Ann is taking on this role after serving as Treasurer of the Federation since 2015. She comes from the Lexington Field and Garden Club, which she joined in 2005 following a career in banking, marketing, and management consulting. At LFGC she has reveled in the broad and deep friendships, shared purposes and continual learning that are the magic of garden clubs everywhere. She’s also had a full range of responsibilities, including those of President for three years and Treasurer for four. She continues to co-chair or participate in multiple activities, committees and subgroups of her club and, through GCFM, loves hearing and sharing how other clubs approach similar work and fun. Her underperforming gardens and occasional floral designs certainly don’t reflect all that she has learned over the years, but she is grateful for her more informed eye and is now enjoying Landscape Design and Flower Show Schools. Other favorite activities include hanging out and going on adventures with her husband, Chet, and swimming in and helping run her neighborhood pool, of which she’s been treasurer for over 30 years. Joan Butler Recording Secretary – Joan Butler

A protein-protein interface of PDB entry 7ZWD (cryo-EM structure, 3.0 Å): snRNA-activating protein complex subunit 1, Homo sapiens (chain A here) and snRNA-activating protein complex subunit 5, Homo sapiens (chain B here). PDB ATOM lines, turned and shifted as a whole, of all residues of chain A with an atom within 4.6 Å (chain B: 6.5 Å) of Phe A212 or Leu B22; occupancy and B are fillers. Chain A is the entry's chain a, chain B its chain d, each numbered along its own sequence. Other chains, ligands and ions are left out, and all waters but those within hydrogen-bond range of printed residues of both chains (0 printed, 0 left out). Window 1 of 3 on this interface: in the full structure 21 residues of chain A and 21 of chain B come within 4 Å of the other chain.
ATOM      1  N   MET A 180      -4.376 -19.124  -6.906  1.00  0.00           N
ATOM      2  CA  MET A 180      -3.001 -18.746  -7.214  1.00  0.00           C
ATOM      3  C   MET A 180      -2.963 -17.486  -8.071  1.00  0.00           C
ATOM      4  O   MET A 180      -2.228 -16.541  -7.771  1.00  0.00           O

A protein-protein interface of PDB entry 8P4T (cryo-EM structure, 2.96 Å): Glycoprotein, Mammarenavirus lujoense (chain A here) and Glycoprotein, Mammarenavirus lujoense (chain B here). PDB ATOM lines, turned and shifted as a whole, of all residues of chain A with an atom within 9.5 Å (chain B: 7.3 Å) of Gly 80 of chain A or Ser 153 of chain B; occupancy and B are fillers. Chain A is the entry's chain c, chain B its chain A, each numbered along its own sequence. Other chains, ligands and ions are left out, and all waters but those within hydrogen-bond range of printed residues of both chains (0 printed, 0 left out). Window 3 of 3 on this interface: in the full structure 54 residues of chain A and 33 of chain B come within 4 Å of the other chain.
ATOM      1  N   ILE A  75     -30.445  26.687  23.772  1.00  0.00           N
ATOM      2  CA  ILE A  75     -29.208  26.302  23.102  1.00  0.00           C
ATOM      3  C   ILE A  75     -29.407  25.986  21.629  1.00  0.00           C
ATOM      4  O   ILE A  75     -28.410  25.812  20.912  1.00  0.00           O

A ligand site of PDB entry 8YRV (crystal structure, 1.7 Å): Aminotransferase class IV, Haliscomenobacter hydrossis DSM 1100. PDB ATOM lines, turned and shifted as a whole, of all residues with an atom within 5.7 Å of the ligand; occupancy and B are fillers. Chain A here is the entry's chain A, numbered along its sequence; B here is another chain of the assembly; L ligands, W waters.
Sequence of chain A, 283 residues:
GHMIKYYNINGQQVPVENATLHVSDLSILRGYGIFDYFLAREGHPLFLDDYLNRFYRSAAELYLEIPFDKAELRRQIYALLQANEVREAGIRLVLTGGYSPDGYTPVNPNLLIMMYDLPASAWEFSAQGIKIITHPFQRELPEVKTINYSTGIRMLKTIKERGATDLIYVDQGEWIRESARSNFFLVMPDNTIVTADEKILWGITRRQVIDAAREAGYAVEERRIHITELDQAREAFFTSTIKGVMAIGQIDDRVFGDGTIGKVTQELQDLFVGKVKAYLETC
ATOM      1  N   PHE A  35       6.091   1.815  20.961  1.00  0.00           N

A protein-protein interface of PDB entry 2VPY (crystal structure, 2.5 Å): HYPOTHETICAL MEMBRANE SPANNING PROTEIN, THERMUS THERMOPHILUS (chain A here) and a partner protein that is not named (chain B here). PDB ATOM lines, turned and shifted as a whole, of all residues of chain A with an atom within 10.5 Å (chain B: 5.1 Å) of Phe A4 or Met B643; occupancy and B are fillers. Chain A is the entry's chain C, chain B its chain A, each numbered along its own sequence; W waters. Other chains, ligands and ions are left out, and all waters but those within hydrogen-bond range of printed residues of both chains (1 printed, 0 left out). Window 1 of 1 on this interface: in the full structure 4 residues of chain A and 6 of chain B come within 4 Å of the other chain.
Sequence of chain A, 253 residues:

Joan has held the position of Recording Secretary for the Landscape Design Council, Judges’ Council, and the Holliston Garden Club. Joan is a past President of the Landscape Design Council and has held to two positions on the GCFM Board: Civic Development Chair and chair of the Awards Committee. She also chaired Civic Development for the New England Region and Division 1 Floral Design for two years at the Boston Flower Show. Joan believes that one of the best things she has done was to join a garden club. She joined the Holliston Garden Club in 2001 and found herself among kindred spirits. Over the years, she has held many positions within the club, including Co-President. She attended the schools offered through GCFM and is a Master Landscape Design Consultant, a Master Gardening Consultant, and an accredited Flower Show Judge. This year she hopes to complete her path in Environmental Studies School. Joan grew up in New Jersey. She and her brother competed at curling clubs throughout the northeast. She earned a degree in Geology from UMass Amherst and met her husband, Brian, there – a fellow geology major. They have three wonderful daughters, two sons-in-law, a significant other, and three incredible grandchildren.  Joan is an avid gardener, a Certified Master Gardener, holds a certificate in Landscape Management from UMass Extension Green School, and has worked for many years as a horticulturalist at Weston Nurseries. She and a friend present horticulture and design programs to garden clubs and libraries in the northeast. She is the Horticulture Chair for the 2021 Tower Hill Flower Show.  karen Ballou Corresponding Secretary – Karen Ballou  I have been a member of the Southbridge Garden Club for 18 years and recently retired as president after 10 years in that role. I have had the luxury of “growing up” in a club with creative, curious and nurturing women and strongly believe gardening is always better with a friend! I am looking forward to help shape the Federation going forward continuing to cheerlead for the South Central district. I have completed the garden school, working my way through the landscape design school and contemplating the floral judge school. However I really prefer playing in the dirt, to making arrangements. With a child in collage my husband and I spend our time figuring out ways to outwit the local wild life that make out wooded lot in western MA home, and balancing garden visits with local brewery trips! Treasurer – Beate Bolan